Posts Tagged ‘station volunteer programs’

Niles Station Host Program Set to Launch

December 7, 2018

Hosting open house events is the first step that volunteers in Niles, Michigan, are taking as part of their efforts to launch a train station host program.

Training will be conducted this month for the two dozen people who showed up at the open houses to volunteer for the program.

Eight Amtrak trains a day stop in Niles and the volunteer hosts will be able to work whatever hours they’re able.

Earlier this year, Amtrak removed its ticket agent from Niles and hired caretakers to open, close and clean the station.

Amtrak spokesman Marc Magliari said the Niles station used to be open only through late afternoon, but with the caretakers and volunteers it is open from 9 a.m. until 10 p.m.

If the last train of the day is late, someone should be on hand to allow passengers and those meeting them to have access to the waiting room, restrooms and a pay phone.

Serving Niles are six Wolverine Service trains between Chicago and Detroit (Pontiac) and the Chicago-Port Huron Blue Water.

Magliari said the Niles community has been active in helping Amtrak look after the depot, which dates to the days when the trains were operated by the Michigan Central.

During that era a local gardener would present a flower to each woman passing through the Niles station .

For many years the Four Flags Garden Club has maintained the station’s flower beds and decorated the depot for the holidays.

When Amtrak was planning to remove its Niles ticket agent, it contacted the Niles DDA Main Street program to ask it to help organize the effort to start a volunteer host program.

Director Lisa Croteau said the host program will help carry on the station’s “long history of hospitality,”

Croteau said the hosts will greet travelers, share tidbits about the history of the depot and serve as “kind of a concierge for the downtown and the city of Niles,” to tell people where they can get a ride or a bite to eat or whatever they need.

Magliari said the Niles program could serve as a model elsewhere in Michigan or in Elkhart, Indiana.

“It’s something happening in more and more places around the country where communities are engaging with us to have a welcoming presence in the stations,” Magliari said.

One of the Niles volunteers is Pete Womer, who is retired after working 40 years in the utilities department at the University of Notre Dame.

He told the South Bend Tribune that he was looking for a volunteer project, has been a train traveler for more than 50 years, and he loves to meet people and chat.

“In the long run, it makes customers feel a little more comfortable,” Womer said. “It’s a good feeling knowing you’re helping people out.”

RPA Starting Station Volunteer Program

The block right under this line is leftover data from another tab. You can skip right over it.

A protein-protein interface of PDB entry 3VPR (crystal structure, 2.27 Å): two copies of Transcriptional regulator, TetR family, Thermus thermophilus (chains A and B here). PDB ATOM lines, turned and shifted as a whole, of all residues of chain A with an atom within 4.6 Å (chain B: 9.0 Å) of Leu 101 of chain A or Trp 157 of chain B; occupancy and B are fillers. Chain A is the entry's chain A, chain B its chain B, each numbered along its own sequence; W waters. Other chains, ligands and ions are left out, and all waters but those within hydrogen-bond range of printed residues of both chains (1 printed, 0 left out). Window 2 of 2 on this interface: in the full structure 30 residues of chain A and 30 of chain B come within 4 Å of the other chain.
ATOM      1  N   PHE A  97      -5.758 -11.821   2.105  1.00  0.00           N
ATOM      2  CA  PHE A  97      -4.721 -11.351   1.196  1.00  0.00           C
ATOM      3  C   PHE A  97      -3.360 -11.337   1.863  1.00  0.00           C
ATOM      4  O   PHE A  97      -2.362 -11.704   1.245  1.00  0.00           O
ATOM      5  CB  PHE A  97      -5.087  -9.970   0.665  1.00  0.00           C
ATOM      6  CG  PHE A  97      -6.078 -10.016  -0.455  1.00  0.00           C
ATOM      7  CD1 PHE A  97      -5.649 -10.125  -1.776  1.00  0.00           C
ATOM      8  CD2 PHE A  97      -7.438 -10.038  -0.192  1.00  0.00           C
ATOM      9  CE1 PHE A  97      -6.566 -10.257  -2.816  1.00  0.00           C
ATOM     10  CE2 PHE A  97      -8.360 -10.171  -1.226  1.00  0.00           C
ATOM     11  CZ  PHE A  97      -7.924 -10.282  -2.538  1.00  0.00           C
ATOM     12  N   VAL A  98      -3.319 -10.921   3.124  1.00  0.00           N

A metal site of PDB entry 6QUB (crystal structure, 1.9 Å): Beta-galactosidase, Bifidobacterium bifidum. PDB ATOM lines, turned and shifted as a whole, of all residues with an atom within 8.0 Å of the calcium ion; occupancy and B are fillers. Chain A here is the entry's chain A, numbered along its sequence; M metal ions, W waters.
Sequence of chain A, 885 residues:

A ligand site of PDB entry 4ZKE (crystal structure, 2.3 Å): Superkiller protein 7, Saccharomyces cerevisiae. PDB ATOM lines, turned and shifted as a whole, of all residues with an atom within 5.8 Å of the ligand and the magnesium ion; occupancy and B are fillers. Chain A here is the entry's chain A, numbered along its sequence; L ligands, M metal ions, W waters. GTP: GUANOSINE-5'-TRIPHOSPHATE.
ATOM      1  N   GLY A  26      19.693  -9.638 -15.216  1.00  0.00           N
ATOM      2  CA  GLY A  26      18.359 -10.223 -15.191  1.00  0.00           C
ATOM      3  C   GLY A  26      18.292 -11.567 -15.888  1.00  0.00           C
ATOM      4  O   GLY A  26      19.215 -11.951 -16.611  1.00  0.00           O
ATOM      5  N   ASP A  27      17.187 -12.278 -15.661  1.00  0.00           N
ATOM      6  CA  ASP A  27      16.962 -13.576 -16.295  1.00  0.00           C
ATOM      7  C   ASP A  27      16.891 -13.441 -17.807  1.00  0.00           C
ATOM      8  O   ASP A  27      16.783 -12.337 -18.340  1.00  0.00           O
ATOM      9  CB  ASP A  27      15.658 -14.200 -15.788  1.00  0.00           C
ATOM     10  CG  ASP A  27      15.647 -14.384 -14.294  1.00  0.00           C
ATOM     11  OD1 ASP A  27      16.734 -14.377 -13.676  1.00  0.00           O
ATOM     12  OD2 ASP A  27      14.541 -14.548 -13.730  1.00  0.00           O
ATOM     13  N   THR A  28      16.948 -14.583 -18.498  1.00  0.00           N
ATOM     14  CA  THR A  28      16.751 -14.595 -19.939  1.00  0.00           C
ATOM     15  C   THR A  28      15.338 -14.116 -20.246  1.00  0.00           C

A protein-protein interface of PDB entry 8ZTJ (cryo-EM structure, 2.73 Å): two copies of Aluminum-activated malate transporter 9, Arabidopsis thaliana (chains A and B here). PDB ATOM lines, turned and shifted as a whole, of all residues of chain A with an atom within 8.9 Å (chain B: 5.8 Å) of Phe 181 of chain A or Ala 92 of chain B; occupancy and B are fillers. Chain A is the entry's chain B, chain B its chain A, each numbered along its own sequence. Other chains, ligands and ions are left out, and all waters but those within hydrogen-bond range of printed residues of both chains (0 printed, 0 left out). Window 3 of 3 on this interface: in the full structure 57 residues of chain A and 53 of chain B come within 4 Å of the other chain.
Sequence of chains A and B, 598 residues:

July 30, 2018

The Rail Passengers Association is launching a program to provide volunteers to help passengers at Amtrak stations that have lost their ticket agent.

The program, known as the Station Volunteer Program, will provide information and directions for travelers, assist those who need help with luggage, and discuss train travel.

The first step will be to begin a pilot program at various stations to be named later. That is expected to get underway in August.

Winona May Create Station Volunteers Program

January 28, 2016

Residents of Winona, Minnesota, are considering launching a volunteers program to work at the city’s Amtrak station in the wake of the removal of the Amtrak ticket agent there late last year.

An Amtrak representative along with a member of a similar program in Kirkwood, Missouri, recently visited Winona to discuss how a volunteer program could be structured and operate.

Amtrak 4After removing its agent from Winona, Amtrak arranged for someone to open and close the station as well as do maintenance and cleaning.

Winona is a crew change point for the Chicago-Seattle/Portland Empire Builder.

Bill Burckhalter, the station manager for the Kirkwood Amtrak station said his community’s program started with volunteers serving in pairs and coming in an hour before train arrival times and staying for a half-hour after a train had departed.

The volunteers initially greeted passengers and saw them off, but the program has since evolved into providing information and receiving grants to operate, maintain and improve the station.

The City of Kirkwood later purchased the former Missouri Pacific station from Union Pacific.

Burckhalter said the volunteers are a mixture of of train enthusiasts and community members.

“I like the way the community has come together and surrounded the volunteer program,” Burckhalter said. “It’s grown so much.”

Charlie Monte Verde, an Amtrak government affairs representative, said the decision to remove the ticket agent from Winona was based on a shrinking need for staffed stations nationwide because many passengers purchase tickets and make reservations online.

“Nationally, and here in Winona, 85 percent of our customers were using e-ticketing,” Monte Verde said. “With that in mind we had come to the decision to reduce staffing here in Winona.”

Monte Verde said that Canadian Pacific still owns the Winona depot and uses part of it.

However, he said that developing a volunteer program in Winona could still work.  “I think it’s an environment where it can at least become a conversation,” Monte Verde said.

Winona Mayor Mark Peterson said there will be future meetings to discuss setting up a volunteer program.

In 2014, Winona had the second-highest passenger count among Amtrak stations in Minnesota, handling 20,318 passengers. St. Paul was the state’s busiest station with 94,077 passengers.